Zollicoffer used to play basketball and entered the program thinking he’d leave with a prosthetic for athletic activities.
“With the level of my amputation, that was close to impossible,” he said. “So they started asking questions.”
Zollicoffer, who grew up riding motorcycles, then told his team he’d like to ride again.
“As a motorcycle enthusiast myself, I understood and respected that,” Williams said.
Zollicoffer worked ’hand-in-hand” with his team as the plan evolved — from modifying his prosthetic leg to modifying a three-wheeled motorcycle. However, he said he wasn’t privy to the end product until the Veteran’s Day reveal.
When he was asked to visit a Harley Davidson store as the project wound down, Zollicoffer began to wonder if he’d get a new trike. He later learned that sitting on a $35,000 motorcycle was more for measurement.
The engineers, students and other makers on Team Z turned a two-wheel 1972 Harley Davidson into a trike by replacing the rear portion with wheels from a 1978 Mustang. They also moved the typical, left-side motorcycle gears to the right.
“So, it was a totally customized job,” Zollicoffer said.
Community comes together
After he saw the trike, Zollicoffer saw the executive director of the Stark County Veterans Service Commission.
“I turned around and there’s De Ann standing there,” he said. “That’s when it became clear to me that the whole outreach team got together and they did this thing.”
CAMVETS has paid the “lion share” of most projects, Blaney said. The local commission, though, was tasked with raising $5,000 to buy the bike, which was complemented by donated parts.
Williams said she believes the plan to have the bike donated didn’t work out, so the commission reached out to area service organizations. They had the money within a few days.
“I was just beside myself,” she said. “I couldn’t believe the community came together like that.”
The Disabled American Veterans (DAV) Chapter 38 was the major donor. Others were American Legion Post 548, American Veterans Post 124, and Coyote Motorsports.
DAV Commander David May said the project aligned with the group’s mission to assist disabled veterans.
“We’re happy to do it,” he said.
Those involved with CAMVETS said they were glad to learn of the program and plan to volunteer or recommend it to other veterans in the future. Zollicoffer said he made “lifelong friends.”
“We’ll definitely stay in touch with CAMVETS,” Williams said. “I think that that’s definitely going to be a partnership that I hope lasts for a long time.”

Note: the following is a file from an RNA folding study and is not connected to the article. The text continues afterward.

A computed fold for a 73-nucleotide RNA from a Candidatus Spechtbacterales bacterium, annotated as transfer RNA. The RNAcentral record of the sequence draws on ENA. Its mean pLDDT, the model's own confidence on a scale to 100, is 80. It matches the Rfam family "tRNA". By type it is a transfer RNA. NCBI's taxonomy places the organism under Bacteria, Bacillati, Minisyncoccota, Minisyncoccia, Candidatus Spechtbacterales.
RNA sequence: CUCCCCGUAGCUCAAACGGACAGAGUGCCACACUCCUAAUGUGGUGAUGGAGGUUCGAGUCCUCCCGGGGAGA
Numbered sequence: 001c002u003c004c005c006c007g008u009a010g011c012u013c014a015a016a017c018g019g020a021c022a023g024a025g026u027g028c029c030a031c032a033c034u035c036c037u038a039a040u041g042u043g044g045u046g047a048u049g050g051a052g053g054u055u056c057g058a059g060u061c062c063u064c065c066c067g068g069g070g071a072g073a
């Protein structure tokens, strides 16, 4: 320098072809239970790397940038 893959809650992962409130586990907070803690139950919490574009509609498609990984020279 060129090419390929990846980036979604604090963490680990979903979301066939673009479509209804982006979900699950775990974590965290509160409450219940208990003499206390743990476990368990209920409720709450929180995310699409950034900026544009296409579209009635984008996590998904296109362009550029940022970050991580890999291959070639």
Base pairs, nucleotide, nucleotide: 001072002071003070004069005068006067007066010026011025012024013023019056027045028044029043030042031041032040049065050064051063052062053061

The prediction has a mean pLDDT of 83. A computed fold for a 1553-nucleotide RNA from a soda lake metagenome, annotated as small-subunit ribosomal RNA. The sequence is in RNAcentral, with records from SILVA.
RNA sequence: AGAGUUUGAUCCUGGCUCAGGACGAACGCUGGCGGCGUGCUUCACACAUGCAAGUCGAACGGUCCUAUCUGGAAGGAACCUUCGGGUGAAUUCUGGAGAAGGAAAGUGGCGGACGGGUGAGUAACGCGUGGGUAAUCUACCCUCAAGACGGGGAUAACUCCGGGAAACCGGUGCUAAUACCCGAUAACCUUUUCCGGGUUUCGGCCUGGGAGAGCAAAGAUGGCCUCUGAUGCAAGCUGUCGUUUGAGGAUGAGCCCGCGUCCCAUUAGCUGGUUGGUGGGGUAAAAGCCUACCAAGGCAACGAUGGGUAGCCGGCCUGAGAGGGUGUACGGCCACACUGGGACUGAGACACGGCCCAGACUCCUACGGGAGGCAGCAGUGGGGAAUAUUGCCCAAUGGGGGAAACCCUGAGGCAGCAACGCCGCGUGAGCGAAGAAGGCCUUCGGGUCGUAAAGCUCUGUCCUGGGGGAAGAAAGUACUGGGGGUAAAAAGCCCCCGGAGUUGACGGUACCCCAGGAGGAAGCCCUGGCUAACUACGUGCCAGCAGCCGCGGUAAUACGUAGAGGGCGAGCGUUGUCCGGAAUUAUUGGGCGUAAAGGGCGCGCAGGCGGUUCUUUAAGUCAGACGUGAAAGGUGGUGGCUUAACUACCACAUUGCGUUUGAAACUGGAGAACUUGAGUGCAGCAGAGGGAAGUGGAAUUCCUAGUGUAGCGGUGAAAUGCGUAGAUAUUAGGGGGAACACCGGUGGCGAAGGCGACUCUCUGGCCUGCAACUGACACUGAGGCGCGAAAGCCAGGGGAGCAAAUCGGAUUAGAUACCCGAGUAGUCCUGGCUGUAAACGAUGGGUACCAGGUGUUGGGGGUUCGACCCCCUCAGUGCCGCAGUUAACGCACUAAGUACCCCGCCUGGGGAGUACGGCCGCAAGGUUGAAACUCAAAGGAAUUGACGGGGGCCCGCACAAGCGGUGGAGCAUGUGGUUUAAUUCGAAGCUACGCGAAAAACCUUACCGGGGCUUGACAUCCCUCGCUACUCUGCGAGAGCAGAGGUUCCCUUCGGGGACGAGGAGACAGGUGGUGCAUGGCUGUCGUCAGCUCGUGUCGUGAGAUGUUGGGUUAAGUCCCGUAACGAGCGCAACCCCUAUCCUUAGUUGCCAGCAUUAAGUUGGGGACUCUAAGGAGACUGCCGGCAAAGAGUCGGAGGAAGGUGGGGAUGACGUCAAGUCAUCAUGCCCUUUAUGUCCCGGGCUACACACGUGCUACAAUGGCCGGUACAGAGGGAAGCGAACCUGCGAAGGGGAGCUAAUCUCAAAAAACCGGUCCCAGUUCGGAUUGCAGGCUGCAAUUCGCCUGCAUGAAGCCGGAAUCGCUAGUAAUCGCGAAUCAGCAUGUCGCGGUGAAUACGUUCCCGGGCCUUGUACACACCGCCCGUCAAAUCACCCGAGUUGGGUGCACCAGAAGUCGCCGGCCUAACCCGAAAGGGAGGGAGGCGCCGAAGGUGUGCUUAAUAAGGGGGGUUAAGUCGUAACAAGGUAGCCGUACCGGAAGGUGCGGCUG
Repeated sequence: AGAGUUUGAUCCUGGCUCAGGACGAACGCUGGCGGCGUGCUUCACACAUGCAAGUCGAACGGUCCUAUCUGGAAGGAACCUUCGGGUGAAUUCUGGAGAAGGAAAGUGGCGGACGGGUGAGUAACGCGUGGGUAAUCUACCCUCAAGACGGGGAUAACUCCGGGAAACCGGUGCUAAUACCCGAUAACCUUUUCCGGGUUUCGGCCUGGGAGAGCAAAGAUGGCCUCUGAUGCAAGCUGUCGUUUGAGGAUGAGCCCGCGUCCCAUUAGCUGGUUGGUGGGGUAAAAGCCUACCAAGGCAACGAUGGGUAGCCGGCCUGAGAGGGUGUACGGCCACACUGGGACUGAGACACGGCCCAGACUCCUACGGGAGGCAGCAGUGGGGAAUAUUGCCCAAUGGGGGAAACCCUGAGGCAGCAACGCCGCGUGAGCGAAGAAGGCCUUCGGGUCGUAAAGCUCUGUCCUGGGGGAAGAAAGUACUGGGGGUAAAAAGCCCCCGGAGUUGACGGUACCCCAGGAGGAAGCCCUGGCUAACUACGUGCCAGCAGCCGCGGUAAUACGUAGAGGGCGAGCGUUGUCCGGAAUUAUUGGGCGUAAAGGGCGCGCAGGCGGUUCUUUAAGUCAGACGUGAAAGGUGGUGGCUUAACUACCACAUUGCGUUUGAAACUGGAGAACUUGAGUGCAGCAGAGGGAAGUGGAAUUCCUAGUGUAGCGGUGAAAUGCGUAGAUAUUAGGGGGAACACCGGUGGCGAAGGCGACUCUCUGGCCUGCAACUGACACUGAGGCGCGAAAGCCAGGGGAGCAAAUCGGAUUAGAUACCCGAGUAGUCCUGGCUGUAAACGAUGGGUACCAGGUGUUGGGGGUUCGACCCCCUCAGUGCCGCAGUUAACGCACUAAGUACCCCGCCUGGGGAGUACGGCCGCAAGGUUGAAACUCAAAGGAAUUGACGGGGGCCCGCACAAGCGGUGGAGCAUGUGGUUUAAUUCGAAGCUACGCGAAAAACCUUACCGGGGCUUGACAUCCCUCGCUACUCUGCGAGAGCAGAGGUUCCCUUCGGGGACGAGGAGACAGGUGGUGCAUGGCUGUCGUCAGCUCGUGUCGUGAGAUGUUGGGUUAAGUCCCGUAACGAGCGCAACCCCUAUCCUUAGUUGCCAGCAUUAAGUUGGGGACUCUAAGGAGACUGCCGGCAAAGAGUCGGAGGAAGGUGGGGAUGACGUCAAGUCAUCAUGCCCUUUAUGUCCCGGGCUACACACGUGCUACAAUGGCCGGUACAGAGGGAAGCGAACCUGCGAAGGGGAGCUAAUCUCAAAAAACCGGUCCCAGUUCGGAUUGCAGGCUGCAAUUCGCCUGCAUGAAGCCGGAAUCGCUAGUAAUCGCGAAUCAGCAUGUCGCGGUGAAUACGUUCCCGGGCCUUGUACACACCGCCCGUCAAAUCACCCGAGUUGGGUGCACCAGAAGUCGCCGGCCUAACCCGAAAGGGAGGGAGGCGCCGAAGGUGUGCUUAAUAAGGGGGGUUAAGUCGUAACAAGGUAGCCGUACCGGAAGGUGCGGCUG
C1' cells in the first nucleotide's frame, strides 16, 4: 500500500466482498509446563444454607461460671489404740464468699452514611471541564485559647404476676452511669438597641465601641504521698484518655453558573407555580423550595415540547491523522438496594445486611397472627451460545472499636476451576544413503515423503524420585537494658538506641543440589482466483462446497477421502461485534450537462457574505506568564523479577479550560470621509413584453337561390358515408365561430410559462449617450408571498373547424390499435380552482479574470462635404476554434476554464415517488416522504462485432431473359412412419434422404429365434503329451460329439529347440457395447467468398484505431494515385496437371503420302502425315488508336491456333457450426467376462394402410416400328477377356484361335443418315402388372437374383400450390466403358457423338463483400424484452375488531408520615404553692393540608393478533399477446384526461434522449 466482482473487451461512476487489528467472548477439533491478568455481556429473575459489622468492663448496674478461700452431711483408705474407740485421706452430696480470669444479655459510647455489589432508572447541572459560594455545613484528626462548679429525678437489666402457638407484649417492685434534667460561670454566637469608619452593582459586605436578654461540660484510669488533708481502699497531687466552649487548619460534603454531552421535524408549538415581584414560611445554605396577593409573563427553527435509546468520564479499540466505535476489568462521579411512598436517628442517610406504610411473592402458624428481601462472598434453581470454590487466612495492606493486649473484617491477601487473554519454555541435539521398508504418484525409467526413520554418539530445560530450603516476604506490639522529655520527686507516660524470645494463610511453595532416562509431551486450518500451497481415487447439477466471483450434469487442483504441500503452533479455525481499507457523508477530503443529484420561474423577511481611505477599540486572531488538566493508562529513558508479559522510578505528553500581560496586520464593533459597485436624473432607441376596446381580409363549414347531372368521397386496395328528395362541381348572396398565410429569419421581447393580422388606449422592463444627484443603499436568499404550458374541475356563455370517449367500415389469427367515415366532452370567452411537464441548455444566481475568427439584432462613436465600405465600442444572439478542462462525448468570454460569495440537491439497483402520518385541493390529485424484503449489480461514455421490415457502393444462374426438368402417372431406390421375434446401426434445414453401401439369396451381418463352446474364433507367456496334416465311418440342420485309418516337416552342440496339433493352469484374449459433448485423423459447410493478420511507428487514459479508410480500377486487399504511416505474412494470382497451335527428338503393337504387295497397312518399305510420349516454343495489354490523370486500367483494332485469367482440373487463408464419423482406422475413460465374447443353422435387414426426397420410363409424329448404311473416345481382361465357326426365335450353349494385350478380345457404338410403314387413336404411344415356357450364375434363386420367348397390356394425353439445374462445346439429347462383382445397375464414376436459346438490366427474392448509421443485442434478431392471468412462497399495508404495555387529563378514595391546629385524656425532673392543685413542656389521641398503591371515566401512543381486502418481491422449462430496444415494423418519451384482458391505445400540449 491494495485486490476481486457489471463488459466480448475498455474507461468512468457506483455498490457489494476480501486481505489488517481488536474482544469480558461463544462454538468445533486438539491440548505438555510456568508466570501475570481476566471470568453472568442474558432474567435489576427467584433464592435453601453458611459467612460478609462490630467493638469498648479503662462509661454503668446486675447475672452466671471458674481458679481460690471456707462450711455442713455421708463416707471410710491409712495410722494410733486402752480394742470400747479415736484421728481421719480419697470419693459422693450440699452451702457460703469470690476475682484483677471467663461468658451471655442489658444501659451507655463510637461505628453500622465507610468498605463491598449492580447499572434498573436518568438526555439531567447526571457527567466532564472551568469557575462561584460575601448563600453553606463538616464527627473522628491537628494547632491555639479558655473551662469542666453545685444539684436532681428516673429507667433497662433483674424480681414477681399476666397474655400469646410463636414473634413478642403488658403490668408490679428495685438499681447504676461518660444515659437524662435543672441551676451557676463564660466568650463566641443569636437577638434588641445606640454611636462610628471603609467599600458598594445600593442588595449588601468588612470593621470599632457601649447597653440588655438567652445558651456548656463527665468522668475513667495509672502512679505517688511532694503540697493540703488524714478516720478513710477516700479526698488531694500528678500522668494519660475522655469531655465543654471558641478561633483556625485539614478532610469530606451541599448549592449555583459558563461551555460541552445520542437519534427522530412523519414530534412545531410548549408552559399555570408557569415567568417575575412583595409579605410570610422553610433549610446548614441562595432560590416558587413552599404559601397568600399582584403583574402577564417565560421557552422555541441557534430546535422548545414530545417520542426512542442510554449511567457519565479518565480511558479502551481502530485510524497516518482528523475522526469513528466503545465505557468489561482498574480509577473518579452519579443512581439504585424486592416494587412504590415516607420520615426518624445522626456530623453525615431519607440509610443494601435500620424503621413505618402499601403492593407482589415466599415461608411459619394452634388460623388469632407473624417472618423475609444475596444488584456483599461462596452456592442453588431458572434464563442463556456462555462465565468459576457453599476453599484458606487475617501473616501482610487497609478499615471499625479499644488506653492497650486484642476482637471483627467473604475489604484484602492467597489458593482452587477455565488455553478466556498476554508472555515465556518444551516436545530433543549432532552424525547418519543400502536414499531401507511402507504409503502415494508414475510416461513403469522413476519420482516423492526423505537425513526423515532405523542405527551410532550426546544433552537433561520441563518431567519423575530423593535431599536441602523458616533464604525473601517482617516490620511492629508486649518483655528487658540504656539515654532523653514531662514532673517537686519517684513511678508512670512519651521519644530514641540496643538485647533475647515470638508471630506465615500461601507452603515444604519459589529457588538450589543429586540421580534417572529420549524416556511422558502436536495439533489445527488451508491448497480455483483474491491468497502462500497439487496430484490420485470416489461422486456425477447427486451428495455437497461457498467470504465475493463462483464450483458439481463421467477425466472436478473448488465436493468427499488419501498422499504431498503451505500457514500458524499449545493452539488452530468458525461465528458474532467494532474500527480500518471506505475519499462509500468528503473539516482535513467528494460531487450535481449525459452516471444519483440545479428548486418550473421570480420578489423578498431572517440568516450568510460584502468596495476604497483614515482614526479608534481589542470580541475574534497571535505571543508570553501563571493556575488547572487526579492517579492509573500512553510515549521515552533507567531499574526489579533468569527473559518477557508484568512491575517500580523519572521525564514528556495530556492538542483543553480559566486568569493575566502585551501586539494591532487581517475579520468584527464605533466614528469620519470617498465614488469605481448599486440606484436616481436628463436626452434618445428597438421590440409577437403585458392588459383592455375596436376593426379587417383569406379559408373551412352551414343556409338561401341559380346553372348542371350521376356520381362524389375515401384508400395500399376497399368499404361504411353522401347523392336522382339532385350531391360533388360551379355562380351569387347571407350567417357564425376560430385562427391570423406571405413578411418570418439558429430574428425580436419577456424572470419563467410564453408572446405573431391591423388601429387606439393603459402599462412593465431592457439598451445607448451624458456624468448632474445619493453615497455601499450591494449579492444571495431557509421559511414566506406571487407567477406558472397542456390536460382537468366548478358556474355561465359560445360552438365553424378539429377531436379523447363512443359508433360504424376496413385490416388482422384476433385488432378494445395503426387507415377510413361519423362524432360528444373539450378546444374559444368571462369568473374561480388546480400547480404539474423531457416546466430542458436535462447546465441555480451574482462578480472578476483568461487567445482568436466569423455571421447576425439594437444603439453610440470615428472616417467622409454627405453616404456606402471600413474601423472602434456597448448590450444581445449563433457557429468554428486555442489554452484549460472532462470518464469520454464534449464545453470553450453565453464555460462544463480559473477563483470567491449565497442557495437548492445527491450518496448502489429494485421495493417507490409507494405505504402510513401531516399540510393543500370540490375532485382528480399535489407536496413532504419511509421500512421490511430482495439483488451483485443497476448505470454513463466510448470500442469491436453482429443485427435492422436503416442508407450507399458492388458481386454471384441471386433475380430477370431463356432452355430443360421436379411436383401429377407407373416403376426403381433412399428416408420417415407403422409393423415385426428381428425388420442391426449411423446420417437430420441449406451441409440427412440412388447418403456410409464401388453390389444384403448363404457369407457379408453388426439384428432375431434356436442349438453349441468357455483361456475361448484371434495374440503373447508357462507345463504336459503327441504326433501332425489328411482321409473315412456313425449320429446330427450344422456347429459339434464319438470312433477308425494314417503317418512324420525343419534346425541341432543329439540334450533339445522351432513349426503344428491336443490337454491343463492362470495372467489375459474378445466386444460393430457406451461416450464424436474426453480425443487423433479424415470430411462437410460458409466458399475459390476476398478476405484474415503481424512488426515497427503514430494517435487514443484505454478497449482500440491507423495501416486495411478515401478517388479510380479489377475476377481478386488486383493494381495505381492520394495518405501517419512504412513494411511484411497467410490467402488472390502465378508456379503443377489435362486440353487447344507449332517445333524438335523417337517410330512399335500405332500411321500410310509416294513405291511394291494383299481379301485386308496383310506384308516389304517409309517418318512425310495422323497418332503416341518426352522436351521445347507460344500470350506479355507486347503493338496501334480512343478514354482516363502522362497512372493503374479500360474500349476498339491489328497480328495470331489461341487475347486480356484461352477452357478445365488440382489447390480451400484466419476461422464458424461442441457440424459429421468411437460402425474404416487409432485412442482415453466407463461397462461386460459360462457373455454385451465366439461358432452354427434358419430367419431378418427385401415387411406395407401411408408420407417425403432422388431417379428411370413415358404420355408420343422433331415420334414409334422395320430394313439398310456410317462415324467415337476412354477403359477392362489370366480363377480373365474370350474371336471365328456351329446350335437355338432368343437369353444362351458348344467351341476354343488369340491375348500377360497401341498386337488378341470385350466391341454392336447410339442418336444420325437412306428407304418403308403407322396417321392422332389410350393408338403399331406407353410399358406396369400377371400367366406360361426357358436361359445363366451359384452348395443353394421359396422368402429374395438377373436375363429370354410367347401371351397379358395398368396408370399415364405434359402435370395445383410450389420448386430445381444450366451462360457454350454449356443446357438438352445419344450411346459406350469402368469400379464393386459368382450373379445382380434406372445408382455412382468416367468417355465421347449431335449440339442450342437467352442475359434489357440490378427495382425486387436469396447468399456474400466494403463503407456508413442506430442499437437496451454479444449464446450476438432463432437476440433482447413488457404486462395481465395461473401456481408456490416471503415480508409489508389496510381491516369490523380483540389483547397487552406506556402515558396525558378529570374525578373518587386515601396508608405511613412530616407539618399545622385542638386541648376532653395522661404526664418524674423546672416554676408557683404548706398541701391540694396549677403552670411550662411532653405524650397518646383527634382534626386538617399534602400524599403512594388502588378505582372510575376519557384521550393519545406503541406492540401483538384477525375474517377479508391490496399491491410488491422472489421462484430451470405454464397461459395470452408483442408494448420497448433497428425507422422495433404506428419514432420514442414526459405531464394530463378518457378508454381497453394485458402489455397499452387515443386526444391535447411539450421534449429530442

by Chris Matyszczyk from https://www.zdnet.com/
Will this be the great victor at CES? Oh, please let that happen.
Admit it, you’ve pitied them.
The tourists, the mailpersons, the mall cops, the aging techies who now resent the future, they’re all regularly seen on Segways. Some, perhaps in a vain attempt to salvage their image, even wear a crash helmet while they ride the much-derided machine.
In recent times, though, Segway was bought by China’s Ninebot. It’s started to develop robots. Well, robotic heads that ride on Segways.
Now, though the company wants to make you drool and not because you’re laughing so much. It wants every attendee at CES 2020 to be talking about nothing other than the enormous strides Segway has made toward being alluring.
Just before Christmas it released a (possibly) dynamic video of its new Apex.
This is an electric motorbike, one that you can ride on a track. Yes, with no one else there but a camera crew.
Some may be moved that there is only one wheel at the front and one at the back.
More may be excited by the idea that this seems like a bike they’d actually be happy to be seen on, even beyond an enclosed track. It is alleged to be capable of going of going from 0-60 in 2.9 seconds and reaching 125 mph.
Some bike aficionados may, however, endure qualms. The Apex sounds less like a bike and more like a one-person metalwork factory. Moreover, the rider in the video doesn’t make it look quite like the muscly monsters that occasionally overtake me on the freeway going 100 mph. (I’m going 65, honest.) He doesn’t lean over very far, does he?
Perhaps, though, it’s a fine bike for our precarious times, one that melds dynamism and sanctimony in one glorious ride.
Naturally, this is being billed as a concept vehicle. But when excitement builds at CES, the momentum can become uncontrollable. As was witnessed last year with the award, unaward and award again of a truly innovative — so I’m reliably informed — sex toy.
Soon, we might be living in a world where Segway Apex’s are disturbing Tesla drivers on the freeway.
What could be more beautiful than that?
by Brad Anderson from https://www.carscoops.com/
It’s not just electric cars that have started to pop up with increased frequency in recent years as all-electric motorcycles are also becoming more commonplace. BMW Motorrad doesn’t appear to be in a rush to bring electric bikes of its own to the market, however.
While recently speaking with Cycle World, head of BMW Motorrad Dr. Markus Schramm said that electric motorcycles may make sense in urban environments, but that could be it.
“As the Vision DC Roadster concept shows, we see this as a power portfolio of the future,” he said. “In the urban environment, it is possible that there will be an electric BMW motorcycle in five years. In the touring, off-road, and sport segments, I am not sure that we will see them.”
The BMW Vision DC Roadster was introduced at the company’s #NEXTGen event back in June as an all-electric model featuring a battery pack with metallic cooling ribs and two fans. Sending power through the rear wheels is a cylinder-shaped electric motor. The bike has an exterior design unlike any other BMW motorcycle and is not expected to find its way into the production line.
“I am convinced that the motorcycle as a product becomes more and more important—not about commuting, but as leisure product,” Schramm added during the interview. “Electric mobility will be important for motorcycles in urban areas within five years.”
If electric power becomes more common on motorcycles focused on urban commuting, it seems inevitable that more enthusiast-oriented motorcycles will retain their high-revving internal combustion engines for years to come.
by Jim Henry from https://www.forbes.com
Panasonic-Equipped Vehicles At CES 2020 Include Harleys And Even A Battery Powered Fire Truck